UA Astronomy Is Part of April 3 Worldwide Astronomy Marathon

Night owls can tour the world's top observatories, including those in Arizona, via the WorldWideWeb.
March 30, 2009
The Large Binocular Telescope, Mount Graham
The Large Binocular Telescope, Mount Graham
The Arizona Radio Observatory SubMillimeter Telescope, Mount Graham
The Arizona Radio Observatory SubMillimeter Telescope, Mount Graham
The MMTO, Mount Hopkins
The MMTO, Mount Hopkins
Vatican Advanced Technology Telescope, Mount Graham
Vatican Advanced Technology Telescope, Mount Graham

Advanced astronomical facilities that The University of Arizona helped develop are among leading ground-based and space-based telescopes that will be featured in a first-ever, 24-hour live video Webcast on Friday, April 3.

The Webcast, called "Around the World in 80 Telescopes," is sponsored by the International Astronomical Union as part of the 100 Hours of Astronomy project that celebrates the International Year of Astronomy 2009. This year marks the 400th anniversary of Galileo's first scientific use of the telescope.

The Webcast, which begins Friday at 09:00 Universal Time, or 2 a.m. Mountain Time, will be hosted at the European Southern Observatory's headquarters in Munich, Germany, with live streaming by Ustream.tv. Anyone with a web browser supporting Flash will be able to follow the show via the 100HA Web site.

Professional astronomers on every continent – including Antarctica – will talk about their telescopes and research from their control rooms, giving behind-the-scenes views of their observatories, which are the most advanced observatories on and off the planet. They'll also show short videos of their observatories and new astronomical images during their 20-minute time slots.

"The tour will show a snapshot of life at the different observatories as astronomers study galaxies, stars and planets at infrared, visible, radio and other wavelengths," said Webcast organizer Douglas Pierce-Price of the European Southern Observatory.

The Webcast will begin with telescopes on Mauna Kea, Hawaii, and move west around the planet. Therefore, Arizona and California observatories will go live near the end of the Webcast.

Observatories in which the UA is a major partner will join the Webcast at the following approximate Mountain Standard times, although the schedule may slip 20 minutes earlier or later:

  • Hubble Space Telescope, 10:20 a.m.

UA astronomy professor Rodger Thompson is principal investigator for the infrared camera, called "NICMOS," which was installed on the NASA/European Space Agency telescope in 1997.

Two UA astronomers, NICMOS astronomer Glenn Schneider and Gary Schmidt, were part of a team that just succeeded in fine-tuning NICMOS, making it a far more powerful tool for high-precision "polarimetry." The technique allows astronomers to see light aligned only in one way, like looking through a set of polaroid sunglasses. It enables astronomers to view around clouds of dust and gas that obscure the centers of galaxies, or view potential planet-forming disks around young stars, for example.

NASA plans to send astronauts on a mission to upgrade the Hubble next May.

Visit the Steward Observatory space project Web site for more information.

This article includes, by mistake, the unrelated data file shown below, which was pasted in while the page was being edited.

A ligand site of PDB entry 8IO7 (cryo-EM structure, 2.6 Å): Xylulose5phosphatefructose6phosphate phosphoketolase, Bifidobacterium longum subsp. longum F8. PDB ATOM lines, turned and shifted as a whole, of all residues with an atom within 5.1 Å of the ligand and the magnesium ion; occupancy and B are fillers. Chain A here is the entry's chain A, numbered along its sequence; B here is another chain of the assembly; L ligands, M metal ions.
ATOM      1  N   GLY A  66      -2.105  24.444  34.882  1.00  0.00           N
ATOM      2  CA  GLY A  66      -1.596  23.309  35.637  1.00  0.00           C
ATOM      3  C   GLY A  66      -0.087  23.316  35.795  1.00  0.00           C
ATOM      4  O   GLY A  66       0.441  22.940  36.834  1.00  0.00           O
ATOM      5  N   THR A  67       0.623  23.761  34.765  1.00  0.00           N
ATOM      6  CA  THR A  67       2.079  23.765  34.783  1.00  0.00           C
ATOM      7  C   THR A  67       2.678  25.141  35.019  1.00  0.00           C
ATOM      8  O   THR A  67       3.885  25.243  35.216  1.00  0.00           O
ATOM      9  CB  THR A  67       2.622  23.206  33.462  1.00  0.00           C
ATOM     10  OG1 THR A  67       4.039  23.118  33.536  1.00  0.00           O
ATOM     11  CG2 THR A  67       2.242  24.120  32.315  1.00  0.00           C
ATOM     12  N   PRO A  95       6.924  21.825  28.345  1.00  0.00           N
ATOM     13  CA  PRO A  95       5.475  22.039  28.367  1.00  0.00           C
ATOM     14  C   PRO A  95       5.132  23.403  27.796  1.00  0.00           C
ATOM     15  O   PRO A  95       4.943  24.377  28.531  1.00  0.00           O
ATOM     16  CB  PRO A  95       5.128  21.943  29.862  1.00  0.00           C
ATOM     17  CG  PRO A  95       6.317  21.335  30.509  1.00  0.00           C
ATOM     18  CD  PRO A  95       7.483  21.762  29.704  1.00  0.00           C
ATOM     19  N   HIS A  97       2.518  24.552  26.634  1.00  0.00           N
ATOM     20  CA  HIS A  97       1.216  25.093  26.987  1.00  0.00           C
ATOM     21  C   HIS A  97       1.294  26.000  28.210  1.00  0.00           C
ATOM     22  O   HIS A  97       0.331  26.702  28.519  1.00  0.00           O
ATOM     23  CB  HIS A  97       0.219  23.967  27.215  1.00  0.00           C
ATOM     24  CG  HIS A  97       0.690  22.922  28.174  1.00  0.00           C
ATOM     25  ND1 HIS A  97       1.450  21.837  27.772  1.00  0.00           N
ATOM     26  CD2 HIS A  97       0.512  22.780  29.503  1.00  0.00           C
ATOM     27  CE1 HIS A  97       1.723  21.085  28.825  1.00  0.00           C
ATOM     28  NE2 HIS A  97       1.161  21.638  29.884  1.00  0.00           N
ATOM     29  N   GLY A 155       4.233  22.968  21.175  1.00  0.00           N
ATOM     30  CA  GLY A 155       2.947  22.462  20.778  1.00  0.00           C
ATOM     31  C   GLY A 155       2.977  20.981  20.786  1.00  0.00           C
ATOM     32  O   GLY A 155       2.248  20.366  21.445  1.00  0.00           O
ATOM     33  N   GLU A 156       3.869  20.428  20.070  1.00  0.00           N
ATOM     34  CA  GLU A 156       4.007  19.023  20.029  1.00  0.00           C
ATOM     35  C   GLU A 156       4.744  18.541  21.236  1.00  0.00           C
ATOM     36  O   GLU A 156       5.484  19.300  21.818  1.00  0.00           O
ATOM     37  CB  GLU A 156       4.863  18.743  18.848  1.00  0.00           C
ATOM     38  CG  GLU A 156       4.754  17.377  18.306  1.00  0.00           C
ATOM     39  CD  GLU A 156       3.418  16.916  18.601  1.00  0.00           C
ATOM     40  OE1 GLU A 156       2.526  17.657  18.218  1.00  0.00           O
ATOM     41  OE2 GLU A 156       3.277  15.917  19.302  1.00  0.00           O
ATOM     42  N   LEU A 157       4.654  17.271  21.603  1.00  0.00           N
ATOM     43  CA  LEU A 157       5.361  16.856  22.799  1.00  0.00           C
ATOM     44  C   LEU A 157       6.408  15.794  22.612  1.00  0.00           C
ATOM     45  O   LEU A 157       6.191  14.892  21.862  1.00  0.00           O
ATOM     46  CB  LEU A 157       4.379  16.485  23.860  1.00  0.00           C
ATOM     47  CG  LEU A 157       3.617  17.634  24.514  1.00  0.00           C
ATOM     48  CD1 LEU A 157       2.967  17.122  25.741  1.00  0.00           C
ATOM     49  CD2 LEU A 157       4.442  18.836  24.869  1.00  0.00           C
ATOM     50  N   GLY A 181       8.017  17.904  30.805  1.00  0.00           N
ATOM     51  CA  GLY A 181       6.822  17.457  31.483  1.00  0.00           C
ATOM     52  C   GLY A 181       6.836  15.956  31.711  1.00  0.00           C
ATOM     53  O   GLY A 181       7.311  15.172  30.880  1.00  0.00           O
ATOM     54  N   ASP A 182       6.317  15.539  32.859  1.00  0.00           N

• Spitzer Space Telescope, 2:20 p.m.

UA Regents' Professor of Astronomy George Rieke is principal investigator for this NASA telescope's far-infrared camera, called the Multiband Imaging Photometer. The camera, called "MIPS" for short, was used in making a new, highest-resolution-ever image of a famous nearby galaxy – a spectacular image that the public will see for the first time on April 3.

MIPS can map even the coldest dust around stars, and "by looking at the remnants of colder dust we can tell what happened during the star's lifetime," said UA astronomer and MIPS team member Joannah Hinz. "We're finding that there's a much bigger component of cold dust to galaxies than we ever thought."

To learn more, visit the Steward Observatory space project Web site.

  • Large Binocular Telescope, Mount Graham, 10:40 p.m.

The LBT became the world's most powerful optical telescope last year when both of its giant mirrors, mounted side-by-side in a single telescope, became operational. The two 8.4-meter diameter, or 27.6-foot primary mirrors collect as much light as an 11.8-meter diameter, or 39-foot telescope would. More importantly, LBT astronomers say, light from the two mirrors will be combined in a way that will give the telescope the resolution of a 22.8-meter, or 75-foot telescope, a view 10 times sharper that the Hubble Space Telescope has.

"The ultimate performance advantages of the LBT will give us insights about how the earliest galaxies formed," said LBT director Richard Green. He will guide the tour at LBT during the live Web cast.

The telescope's prime-focus cameras have already produced significant science, including the identification of a bare neutron star as the source of powerful X-rays and a survey of faint galaxies conducted at ultraviolet wavelengths, Green said. Survey results "show we need to refine models of the history of star formation in galaxies at earlier cosmic times," Green added.

There would be no LBT without the big, but lightweight "honeycomb" structure mirrors, which are made only one place in the world, at the UA Steward Observatory Mirror Lab. The LBT Observatory is run by a partnership of U.S., Italian and Germany institutions, including the UA.